Thank you to Lenka Cathersides for the following research.
Charles John Colbran was born on 30th December 1884 in Ore, Sussex to Thomas William and Mary Jane (nee Cooper).
At the time of the 1891 Census, the family lived at 1 Summer Hill Cottages, Priory Road, Hastings, Sussex. Thomas was working as an excavation labourer and Mary was a charwoman. The household further comprised of their children: Elizabeth Ann, Caroline R., Thomas G., Phillis J. and Charles John. Charles’ mother Mary died in the 4th quarter of 1893 in Hastings.
At the time of the 1901 Census, Charles was a Boy, 2nd class, on a vessel in Portsmouth, Hampshire. Charles enlisted into the Royal Navy on 30th December 1902 in Portsmouth. His service number was: 208778 (PO). He lived at 3 Moores Road in Dorking with his sister Elizabeth. At the time of his enlistment he was a sea boy. He had brown eyes, brown hair and a fresh complexion. He had the word “love” tattooed on his left forearm.
At the time of the 1911 Census, Charles was an Able Seaman on HM Submarine C37 in China and East Indies. He served aboard several ships, the first being HMS Impregnable: from 1st March 1900.
On 3rd December 1912 Charles became a Petty Officer. On 5th September 1916 he was awarded D.S.M. for his services in Gallipoli.
The last ship he served on was HMS Verdun: from 1st March 1917. From 1st October 1917 he became part of the crew of HM Submarine H5.
Charles Colban drowned on 2nd March 1918 in the accidental loss of HM Submarine H5 in the Irish Sea.
“A medium sized coastal defence submarine, HMS H5 was patrolling the Irish Sea on surface patrol when rammed by the British merchantman SS Rutherglen who believed the submarine was an enemy U-boat. Cries were heard in the water and a strong smell of petrol was also present. The British Admiralty ordered Rutherglen to leave the scene and never told the crew of the mistake. Instead, they were given a bounty for sinking a German U-boat. Twenty-six of the March 2, 1918, victims were British. The other was Lt. Earle Wayne Childs – the first American submariner killed in European and world conflict.” http://aquilinefocus.blogspot.cz/2006/03/submarines-hms-h5-uss-h-5-built-in.html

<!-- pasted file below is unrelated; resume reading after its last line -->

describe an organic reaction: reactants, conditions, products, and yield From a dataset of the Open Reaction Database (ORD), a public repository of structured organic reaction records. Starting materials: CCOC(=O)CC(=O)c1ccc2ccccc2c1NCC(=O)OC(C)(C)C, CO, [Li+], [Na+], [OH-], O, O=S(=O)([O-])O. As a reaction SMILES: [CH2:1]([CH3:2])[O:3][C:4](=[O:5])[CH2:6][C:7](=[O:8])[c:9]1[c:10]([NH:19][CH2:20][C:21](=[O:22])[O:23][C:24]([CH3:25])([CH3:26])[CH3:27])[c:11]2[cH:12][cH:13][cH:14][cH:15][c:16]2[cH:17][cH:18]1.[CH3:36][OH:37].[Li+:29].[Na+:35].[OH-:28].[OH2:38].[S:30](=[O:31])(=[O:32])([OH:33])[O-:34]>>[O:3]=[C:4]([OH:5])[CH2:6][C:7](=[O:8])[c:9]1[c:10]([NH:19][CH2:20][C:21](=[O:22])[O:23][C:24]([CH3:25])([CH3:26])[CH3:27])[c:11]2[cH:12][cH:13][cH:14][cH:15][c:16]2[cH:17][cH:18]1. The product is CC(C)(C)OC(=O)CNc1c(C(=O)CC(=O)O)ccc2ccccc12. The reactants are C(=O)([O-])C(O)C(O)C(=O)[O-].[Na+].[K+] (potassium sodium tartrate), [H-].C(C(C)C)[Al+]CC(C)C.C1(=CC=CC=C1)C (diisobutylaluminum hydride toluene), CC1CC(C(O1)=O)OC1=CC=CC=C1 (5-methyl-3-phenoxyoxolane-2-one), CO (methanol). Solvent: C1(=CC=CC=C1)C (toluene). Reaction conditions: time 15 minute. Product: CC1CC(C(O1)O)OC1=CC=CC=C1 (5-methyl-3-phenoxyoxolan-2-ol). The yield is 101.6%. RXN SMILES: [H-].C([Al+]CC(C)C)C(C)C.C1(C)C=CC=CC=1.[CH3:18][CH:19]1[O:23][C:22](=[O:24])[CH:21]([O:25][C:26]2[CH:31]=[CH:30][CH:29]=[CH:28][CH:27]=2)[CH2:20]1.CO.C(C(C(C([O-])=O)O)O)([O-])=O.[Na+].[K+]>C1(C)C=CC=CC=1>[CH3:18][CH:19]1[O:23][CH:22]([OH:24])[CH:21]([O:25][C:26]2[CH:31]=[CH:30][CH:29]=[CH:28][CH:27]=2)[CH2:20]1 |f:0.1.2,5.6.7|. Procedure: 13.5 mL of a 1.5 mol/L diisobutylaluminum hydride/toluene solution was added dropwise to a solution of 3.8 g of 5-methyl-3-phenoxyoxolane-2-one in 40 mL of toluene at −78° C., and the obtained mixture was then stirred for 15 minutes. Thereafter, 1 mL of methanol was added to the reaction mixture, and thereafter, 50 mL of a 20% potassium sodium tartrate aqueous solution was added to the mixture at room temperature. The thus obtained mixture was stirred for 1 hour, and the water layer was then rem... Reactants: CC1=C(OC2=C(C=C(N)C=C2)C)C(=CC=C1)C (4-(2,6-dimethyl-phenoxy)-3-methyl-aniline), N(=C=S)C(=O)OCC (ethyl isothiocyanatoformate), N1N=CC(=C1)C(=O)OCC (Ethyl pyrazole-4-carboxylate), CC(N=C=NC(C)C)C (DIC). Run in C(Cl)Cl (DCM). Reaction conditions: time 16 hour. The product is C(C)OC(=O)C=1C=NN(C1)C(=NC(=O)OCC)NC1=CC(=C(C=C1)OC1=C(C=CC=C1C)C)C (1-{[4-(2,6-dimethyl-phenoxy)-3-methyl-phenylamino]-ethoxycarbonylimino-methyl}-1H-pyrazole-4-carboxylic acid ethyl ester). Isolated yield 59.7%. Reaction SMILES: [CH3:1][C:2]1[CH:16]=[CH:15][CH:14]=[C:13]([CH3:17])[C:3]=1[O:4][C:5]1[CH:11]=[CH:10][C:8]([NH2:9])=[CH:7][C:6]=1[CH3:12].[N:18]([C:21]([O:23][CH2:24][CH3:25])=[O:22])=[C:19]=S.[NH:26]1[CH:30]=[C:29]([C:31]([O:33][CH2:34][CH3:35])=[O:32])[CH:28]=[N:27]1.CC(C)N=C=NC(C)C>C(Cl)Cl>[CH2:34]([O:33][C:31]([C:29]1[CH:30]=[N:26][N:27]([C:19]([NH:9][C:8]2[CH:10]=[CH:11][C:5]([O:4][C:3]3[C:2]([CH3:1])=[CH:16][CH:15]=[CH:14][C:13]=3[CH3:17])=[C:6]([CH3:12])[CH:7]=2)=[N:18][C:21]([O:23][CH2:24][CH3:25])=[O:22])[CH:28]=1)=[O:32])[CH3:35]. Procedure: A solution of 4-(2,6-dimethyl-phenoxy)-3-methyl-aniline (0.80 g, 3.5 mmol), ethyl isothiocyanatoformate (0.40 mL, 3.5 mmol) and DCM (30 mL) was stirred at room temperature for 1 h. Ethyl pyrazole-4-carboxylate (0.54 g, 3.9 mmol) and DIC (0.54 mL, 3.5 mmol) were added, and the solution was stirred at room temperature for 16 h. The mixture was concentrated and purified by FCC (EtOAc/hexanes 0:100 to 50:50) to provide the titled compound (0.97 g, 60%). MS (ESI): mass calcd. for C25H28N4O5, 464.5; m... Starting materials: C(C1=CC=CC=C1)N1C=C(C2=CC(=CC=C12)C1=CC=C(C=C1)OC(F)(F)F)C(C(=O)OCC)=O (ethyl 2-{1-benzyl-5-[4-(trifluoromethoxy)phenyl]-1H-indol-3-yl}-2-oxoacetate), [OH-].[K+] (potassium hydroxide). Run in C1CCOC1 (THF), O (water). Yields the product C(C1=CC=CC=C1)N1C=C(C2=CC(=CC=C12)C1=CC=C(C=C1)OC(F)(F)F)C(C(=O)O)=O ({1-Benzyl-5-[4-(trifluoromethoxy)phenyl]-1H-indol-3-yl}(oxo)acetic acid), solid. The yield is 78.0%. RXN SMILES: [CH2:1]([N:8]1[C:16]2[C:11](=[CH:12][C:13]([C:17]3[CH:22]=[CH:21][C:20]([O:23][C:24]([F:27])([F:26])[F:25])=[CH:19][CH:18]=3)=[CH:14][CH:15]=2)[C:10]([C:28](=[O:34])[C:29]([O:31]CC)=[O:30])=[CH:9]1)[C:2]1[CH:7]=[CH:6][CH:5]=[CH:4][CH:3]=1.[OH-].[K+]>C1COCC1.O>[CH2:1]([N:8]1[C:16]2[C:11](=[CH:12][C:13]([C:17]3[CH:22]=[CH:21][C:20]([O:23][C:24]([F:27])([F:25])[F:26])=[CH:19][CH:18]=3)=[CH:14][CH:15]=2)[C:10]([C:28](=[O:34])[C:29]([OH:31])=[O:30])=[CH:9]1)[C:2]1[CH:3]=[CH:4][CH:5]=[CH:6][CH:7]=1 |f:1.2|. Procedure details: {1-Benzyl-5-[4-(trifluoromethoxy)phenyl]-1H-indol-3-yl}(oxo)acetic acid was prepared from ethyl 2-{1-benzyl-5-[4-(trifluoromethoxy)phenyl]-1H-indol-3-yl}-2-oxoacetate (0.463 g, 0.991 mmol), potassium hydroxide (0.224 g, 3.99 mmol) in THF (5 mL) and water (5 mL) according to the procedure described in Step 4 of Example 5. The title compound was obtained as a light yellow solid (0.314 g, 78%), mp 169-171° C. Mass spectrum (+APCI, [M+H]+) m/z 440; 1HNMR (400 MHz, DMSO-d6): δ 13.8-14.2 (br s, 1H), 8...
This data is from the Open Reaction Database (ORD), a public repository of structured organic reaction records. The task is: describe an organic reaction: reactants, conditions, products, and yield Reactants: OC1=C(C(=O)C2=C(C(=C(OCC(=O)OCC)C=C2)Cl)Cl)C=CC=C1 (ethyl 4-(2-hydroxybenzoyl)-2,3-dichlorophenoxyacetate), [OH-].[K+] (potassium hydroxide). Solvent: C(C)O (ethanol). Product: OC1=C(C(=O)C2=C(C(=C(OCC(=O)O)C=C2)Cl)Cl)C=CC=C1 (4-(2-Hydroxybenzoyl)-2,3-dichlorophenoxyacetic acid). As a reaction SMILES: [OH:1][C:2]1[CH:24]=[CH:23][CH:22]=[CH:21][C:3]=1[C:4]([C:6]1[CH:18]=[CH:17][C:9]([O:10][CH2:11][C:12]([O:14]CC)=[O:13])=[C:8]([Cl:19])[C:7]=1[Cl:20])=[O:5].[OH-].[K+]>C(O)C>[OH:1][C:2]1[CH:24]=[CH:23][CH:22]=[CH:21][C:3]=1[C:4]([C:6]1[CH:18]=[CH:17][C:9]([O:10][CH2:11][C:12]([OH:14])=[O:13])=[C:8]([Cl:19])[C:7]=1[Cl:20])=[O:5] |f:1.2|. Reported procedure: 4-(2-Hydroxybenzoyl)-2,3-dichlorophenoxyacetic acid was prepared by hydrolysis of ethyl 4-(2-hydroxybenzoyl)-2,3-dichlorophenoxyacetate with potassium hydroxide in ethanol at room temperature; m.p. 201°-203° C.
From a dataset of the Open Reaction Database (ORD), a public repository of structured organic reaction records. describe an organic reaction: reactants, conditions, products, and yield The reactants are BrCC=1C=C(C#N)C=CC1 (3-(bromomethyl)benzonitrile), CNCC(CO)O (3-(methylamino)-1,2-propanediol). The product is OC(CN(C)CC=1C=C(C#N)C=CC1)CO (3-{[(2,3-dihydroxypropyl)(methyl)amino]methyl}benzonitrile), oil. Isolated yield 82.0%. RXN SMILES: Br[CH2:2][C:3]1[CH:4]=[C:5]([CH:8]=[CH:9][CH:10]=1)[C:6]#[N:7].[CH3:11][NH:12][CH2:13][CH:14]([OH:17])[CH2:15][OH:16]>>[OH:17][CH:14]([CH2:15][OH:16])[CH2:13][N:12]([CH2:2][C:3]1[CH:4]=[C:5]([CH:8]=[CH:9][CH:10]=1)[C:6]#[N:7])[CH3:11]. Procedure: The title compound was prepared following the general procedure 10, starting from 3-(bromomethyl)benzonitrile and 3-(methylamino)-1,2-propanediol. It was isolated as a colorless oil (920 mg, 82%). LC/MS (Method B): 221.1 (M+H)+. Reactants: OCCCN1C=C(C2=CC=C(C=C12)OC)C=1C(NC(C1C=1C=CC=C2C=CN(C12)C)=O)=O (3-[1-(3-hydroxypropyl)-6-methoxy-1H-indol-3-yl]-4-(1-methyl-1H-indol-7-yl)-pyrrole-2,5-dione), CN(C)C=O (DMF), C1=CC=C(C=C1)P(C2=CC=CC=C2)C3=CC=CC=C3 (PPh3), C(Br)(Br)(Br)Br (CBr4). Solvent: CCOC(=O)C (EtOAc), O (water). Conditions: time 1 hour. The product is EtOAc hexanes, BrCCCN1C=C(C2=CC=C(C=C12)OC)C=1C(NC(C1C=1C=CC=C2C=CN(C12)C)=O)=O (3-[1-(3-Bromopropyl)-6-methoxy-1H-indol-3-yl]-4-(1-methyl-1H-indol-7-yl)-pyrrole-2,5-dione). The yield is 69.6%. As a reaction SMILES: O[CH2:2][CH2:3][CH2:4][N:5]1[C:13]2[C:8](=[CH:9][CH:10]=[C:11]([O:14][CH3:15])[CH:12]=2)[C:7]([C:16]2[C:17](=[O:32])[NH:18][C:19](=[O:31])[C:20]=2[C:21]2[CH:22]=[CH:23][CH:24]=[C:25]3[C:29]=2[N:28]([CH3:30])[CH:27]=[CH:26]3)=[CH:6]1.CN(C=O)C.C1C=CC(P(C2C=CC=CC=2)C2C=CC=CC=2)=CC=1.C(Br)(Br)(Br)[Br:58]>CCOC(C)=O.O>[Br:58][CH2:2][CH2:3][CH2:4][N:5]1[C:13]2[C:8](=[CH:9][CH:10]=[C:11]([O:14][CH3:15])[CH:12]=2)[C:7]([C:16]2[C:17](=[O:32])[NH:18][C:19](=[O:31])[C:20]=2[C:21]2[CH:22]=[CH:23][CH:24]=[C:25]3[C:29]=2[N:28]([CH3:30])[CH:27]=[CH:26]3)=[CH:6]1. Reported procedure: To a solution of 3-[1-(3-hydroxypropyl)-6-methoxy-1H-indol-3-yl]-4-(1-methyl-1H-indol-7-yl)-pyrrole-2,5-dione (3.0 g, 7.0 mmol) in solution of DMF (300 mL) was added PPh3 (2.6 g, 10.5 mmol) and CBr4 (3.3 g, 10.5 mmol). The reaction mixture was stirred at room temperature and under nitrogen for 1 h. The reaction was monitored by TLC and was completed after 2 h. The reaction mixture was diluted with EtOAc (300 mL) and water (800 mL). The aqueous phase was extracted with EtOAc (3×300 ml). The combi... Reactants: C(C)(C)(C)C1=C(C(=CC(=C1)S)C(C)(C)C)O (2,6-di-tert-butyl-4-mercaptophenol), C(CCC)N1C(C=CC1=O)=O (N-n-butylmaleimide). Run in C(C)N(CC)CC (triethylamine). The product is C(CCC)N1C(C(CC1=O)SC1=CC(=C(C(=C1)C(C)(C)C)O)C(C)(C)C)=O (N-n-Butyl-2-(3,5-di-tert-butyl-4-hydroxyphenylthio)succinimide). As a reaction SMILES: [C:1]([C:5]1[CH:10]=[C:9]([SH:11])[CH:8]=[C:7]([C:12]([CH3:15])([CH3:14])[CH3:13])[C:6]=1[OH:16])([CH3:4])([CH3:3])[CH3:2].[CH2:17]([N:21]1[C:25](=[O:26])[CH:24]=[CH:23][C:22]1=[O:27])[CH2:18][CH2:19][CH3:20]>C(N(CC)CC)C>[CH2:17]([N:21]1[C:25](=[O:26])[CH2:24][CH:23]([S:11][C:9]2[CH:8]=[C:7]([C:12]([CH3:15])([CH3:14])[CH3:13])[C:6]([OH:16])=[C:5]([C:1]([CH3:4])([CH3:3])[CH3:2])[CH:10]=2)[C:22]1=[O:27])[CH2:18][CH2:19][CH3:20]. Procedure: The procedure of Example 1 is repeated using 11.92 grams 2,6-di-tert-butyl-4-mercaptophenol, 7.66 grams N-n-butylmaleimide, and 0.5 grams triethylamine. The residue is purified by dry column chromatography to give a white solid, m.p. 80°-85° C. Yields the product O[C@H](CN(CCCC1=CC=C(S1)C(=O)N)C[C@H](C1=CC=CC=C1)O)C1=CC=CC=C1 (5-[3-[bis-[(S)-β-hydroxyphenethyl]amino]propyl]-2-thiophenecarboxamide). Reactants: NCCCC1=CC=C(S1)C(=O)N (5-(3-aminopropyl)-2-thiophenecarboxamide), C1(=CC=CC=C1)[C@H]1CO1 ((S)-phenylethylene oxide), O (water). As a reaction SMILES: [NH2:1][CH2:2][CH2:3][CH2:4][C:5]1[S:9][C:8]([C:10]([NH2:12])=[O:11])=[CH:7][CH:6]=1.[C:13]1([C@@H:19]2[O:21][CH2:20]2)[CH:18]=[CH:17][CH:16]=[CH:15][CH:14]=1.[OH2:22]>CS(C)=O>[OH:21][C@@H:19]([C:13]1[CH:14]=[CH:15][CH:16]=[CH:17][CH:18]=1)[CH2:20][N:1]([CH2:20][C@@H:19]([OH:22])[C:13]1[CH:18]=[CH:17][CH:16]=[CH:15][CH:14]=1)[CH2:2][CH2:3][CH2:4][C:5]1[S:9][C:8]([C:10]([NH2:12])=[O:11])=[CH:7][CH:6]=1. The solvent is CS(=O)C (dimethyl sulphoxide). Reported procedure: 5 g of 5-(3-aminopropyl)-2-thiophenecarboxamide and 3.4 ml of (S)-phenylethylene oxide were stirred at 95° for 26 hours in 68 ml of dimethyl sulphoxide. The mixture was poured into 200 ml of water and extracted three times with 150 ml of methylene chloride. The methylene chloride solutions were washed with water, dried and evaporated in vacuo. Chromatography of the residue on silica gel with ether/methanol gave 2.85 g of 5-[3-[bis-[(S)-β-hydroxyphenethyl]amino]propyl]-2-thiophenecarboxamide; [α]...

The truth was revealed some 50 years later. http://www.bbc.co.uk/programmes/p02f0sf9
He is commemorated on the Portsmouth Naval Memorial in England. His memorial reference is 28.
Charles left to his brother in law, Edward and his sister Elizabeth Capon £88 and 2d in Probate.
Colbran Family History
Charles’ father Thomas was born in the 3rd quarter of 1849 in Rye, Sussex to Charles and Anna. Thomas was baptised on 30th July 1849 in Rye. His mother, Mary Jane was born about 1852 in City of London to railway worker William, born about 1829 in Scotter, Lincolnshire, and Elizabeth, born about 1828 in Sawbridgeworth, Hertfordshire. Thomas and Mary married on 6th August 1876 in Rye.
Charles had four known siblings: Elizabeth Ann born about 1878; Caroline R. born about 1879; Thomas G. born about 1885 and Phillis J. born about 1887, all in Hastings, Sussex.
At the time of the 1881 Census, the family lived at 23 Hughenden Road, Ore, Hastings. Thomas was working as a carman and Mary was at home looking after their children: Elizabeth Ann and Caroline R. The household further comprised of Mary’s two brothers and a boarder.
At the time of the 1901 Census, Charles’ sister, Elizabeth was a servant for architect Frederick Bargman at 4 Horsham Road (Woodbourne) in Dorking. Elizabeth married Edward John Capon in the 2nd quarter of 1903 in Dorking.
The 1921 Surrey, England, Electoral Register reads that Edward and Elizabeth still lived at 3 Moores Road in Dorking, Surrey.
|Lived||Hastings, East Sussex|
|Son of||The late Thomas and Jane Colbran|
|Brother of||Elizabeth Ann Capron of 3 Moores Road in Dorking|
|Regiment||H.M Submarine. H5. Royal Navy|
|Date of Death||2nd March 1918|
|Place of Death||Irish Sea|
|Cause of Death||Accidentally killed|
|Memorial||Portsmouth Naval Memorial|